If Clinton believes this, she's completely delusional. First of all, she's lost the primary, i.e. the competition for pledged delegates. But at this point, even the proposition that she has a chance to win the nomination is totally fanciful. Except, that is, if something catastrophic were to happen to Obama. But under that scenario, Clinton could win the nomination even if she had previously suspended her campaign. So that can't account for her behavior. To the extent that Clinton believes that she can win the nomination barring some extraordinary misfortune befalling Obama, she is utterly failing to grasp the actual political situation she faces.

3. Obama will lose in the general election

Again, this is, frankly, nuts. Even the most pessimistic poll results show that Obama is very competitive. And the most serious pollwatchers show him--like Clinton herself--with a clear advantage over McCain in a general election battle. But the truth is that nobody knows what will happen in November, so any action based on "knowing" the results five months from now is also delusional.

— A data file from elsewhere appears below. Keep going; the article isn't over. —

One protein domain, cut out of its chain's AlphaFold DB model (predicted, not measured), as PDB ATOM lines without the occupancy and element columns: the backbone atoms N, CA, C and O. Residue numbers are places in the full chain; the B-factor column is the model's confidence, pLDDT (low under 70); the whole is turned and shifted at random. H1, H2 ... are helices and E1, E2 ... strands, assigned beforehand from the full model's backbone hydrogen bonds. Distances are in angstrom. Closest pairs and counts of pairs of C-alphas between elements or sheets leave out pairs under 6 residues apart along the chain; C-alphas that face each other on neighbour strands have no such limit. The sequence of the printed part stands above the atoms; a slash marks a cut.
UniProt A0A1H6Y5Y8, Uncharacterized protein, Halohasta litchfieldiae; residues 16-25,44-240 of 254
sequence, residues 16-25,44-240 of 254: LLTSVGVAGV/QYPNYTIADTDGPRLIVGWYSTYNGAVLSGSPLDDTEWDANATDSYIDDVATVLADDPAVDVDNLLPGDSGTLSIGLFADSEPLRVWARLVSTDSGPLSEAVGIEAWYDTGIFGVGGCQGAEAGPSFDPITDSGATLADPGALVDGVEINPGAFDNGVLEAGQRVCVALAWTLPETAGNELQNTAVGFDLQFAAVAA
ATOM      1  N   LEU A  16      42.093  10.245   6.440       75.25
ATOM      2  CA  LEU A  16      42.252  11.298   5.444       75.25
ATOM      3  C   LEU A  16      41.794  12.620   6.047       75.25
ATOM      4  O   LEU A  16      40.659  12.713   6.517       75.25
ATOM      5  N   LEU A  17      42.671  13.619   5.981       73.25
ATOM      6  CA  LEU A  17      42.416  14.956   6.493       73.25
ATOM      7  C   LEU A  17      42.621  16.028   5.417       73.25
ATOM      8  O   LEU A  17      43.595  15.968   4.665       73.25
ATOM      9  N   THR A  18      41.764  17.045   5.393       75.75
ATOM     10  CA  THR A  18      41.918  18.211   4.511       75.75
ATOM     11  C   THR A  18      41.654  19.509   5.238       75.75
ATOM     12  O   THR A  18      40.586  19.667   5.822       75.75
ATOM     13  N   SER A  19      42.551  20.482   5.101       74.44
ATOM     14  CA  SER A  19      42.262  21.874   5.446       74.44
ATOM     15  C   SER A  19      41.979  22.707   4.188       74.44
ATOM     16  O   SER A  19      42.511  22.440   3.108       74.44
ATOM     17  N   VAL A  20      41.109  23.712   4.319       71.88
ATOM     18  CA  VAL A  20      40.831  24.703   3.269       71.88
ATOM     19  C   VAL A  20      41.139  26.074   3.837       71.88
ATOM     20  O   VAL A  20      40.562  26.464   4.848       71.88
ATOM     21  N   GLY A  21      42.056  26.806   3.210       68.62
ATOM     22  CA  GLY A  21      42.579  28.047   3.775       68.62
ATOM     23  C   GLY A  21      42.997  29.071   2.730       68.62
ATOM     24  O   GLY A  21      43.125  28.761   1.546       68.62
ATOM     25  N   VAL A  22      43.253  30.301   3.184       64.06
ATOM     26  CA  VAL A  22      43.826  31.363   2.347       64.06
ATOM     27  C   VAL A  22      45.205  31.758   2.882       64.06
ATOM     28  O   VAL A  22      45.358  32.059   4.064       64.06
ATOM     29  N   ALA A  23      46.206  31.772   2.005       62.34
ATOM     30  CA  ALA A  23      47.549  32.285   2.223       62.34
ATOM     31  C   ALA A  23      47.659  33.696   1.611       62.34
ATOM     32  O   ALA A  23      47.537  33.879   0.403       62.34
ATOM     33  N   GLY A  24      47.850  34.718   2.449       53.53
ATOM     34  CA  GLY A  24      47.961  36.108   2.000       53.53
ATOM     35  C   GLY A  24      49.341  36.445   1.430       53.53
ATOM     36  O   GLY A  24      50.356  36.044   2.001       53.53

In short, I still think that hilzoy's construction of Clinton's mindset is the most charitable one, though if I were guessing (and it would only be a guess) d.k. might well be more accurate in his assessment of what Clinton is thinking.

Well, the most charitable construction of Clinton's mindset is that she sees the underlying trends towards the Dems and figures they can't possibly lose in November. That would give her every reason for fighting to the very last moment, since, by that interpretation, this is the General and any damage she might be doing to the party is irrelevant and winning this makes her President.